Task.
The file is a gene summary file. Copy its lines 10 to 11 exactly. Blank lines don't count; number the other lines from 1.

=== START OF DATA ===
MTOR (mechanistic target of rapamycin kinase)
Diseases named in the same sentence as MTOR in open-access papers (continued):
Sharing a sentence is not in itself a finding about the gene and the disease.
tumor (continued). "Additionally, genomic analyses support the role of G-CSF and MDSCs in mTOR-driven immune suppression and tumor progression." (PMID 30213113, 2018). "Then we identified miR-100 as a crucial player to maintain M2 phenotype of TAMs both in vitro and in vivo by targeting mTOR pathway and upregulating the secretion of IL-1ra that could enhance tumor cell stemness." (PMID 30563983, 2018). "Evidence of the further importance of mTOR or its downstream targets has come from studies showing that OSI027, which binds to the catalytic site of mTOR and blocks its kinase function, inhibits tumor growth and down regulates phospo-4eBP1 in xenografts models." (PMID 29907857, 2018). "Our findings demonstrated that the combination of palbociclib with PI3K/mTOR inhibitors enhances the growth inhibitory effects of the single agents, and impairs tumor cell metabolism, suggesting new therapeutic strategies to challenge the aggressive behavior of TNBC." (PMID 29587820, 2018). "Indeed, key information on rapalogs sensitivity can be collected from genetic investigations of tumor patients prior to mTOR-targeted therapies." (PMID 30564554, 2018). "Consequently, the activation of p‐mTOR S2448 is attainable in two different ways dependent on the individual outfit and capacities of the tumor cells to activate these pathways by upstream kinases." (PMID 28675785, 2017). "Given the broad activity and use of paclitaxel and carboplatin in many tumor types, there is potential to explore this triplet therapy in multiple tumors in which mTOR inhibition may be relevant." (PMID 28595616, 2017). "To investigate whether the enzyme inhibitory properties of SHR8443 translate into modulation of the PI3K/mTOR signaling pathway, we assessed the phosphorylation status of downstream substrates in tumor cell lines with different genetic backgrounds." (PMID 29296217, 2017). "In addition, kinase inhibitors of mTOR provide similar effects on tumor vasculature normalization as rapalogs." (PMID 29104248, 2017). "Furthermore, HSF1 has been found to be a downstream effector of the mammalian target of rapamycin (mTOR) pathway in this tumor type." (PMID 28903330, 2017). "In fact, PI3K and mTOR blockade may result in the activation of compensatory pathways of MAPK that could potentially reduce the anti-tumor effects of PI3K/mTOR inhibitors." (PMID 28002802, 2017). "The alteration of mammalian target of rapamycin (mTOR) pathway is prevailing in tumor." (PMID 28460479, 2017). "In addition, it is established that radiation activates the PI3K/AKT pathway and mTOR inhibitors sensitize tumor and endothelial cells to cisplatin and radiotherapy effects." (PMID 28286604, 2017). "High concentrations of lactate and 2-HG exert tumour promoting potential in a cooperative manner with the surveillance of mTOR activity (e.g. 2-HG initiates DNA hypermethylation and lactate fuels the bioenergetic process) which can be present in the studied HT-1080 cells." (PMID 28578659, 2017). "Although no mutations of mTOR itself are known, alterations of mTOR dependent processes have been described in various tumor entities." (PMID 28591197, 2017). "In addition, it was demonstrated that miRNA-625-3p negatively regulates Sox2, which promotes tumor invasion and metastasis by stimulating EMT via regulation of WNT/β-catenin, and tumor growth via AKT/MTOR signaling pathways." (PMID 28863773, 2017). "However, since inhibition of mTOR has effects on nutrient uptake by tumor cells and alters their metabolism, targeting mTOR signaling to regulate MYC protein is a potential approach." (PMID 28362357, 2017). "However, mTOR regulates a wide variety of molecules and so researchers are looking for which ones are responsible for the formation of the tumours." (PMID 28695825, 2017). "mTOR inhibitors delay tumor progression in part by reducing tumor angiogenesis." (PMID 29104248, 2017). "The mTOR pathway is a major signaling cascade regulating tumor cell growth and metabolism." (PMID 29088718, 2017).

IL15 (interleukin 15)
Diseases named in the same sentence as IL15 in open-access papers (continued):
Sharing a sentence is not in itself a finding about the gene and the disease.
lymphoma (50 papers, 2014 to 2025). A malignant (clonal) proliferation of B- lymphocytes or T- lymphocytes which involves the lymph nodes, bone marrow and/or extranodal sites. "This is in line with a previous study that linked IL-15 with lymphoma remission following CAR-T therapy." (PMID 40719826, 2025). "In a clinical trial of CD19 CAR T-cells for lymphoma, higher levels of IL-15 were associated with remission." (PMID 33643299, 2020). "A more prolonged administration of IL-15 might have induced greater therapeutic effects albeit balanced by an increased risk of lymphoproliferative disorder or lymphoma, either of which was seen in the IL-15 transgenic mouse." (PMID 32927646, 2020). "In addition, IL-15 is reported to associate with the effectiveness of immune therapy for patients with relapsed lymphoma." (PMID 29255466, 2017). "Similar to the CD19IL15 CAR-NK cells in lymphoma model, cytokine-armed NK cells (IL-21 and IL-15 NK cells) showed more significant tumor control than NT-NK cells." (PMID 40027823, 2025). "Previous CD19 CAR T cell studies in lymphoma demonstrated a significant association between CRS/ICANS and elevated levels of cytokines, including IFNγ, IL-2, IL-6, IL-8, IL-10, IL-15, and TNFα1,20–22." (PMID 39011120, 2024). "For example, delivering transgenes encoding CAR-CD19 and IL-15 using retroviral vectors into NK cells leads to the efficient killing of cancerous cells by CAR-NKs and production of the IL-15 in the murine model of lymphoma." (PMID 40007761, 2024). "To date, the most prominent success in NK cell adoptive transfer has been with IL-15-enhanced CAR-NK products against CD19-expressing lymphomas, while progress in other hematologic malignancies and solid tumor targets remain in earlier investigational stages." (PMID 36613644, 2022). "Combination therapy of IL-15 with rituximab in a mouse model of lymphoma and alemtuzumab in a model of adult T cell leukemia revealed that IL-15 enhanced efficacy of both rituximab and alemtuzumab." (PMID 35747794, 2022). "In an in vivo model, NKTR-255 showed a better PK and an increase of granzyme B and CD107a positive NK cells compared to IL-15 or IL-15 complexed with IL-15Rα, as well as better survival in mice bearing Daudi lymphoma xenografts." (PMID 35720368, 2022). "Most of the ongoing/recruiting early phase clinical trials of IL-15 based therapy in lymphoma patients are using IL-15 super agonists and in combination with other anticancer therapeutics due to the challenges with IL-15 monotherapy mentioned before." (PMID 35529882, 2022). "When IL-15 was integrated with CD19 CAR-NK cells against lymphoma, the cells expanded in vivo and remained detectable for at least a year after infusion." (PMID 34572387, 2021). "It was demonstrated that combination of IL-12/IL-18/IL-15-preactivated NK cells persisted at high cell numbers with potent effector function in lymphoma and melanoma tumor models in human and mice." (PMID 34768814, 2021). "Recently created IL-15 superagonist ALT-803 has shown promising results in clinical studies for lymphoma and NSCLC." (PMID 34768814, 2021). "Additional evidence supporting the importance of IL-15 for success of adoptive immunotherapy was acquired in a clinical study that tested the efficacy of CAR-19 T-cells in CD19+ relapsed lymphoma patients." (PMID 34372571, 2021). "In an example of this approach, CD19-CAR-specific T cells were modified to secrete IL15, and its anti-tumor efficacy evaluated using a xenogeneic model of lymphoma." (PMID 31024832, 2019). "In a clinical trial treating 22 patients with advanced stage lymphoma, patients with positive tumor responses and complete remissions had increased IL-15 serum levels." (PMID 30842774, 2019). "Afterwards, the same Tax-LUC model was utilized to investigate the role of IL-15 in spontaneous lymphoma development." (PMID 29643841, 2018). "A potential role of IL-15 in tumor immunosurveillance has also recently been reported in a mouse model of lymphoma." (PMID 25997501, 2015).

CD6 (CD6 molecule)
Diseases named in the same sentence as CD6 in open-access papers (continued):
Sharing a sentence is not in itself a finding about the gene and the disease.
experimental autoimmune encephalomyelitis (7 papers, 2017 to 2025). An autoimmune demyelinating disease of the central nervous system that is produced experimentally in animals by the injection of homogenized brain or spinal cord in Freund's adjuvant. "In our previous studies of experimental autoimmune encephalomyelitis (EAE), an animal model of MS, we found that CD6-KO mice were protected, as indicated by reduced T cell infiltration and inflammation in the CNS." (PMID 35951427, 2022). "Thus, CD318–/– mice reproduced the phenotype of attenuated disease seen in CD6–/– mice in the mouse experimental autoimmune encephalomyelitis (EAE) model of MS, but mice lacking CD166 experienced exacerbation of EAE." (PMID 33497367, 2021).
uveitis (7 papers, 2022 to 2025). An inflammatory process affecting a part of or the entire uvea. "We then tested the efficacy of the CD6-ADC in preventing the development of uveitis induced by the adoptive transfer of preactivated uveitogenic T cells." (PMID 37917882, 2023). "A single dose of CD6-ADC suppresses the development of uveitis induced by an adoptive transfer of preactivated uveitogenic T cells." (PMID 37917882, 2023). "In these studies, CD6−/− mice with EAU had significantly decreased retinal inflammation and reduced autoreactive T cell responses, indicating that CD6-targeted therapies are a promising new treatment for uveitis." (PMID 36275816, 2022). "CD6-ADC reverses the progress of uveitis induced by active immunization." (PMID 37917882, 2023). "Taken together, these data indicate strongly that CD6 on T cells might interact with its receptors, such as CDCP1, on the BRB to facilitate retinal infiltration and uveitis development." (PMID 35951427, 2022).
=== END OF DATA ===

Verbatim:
Diseases named in the same sentence as CD6 in open-access papers (continued):
Sharing a sentence is not in itself a finding about the gene and the disease.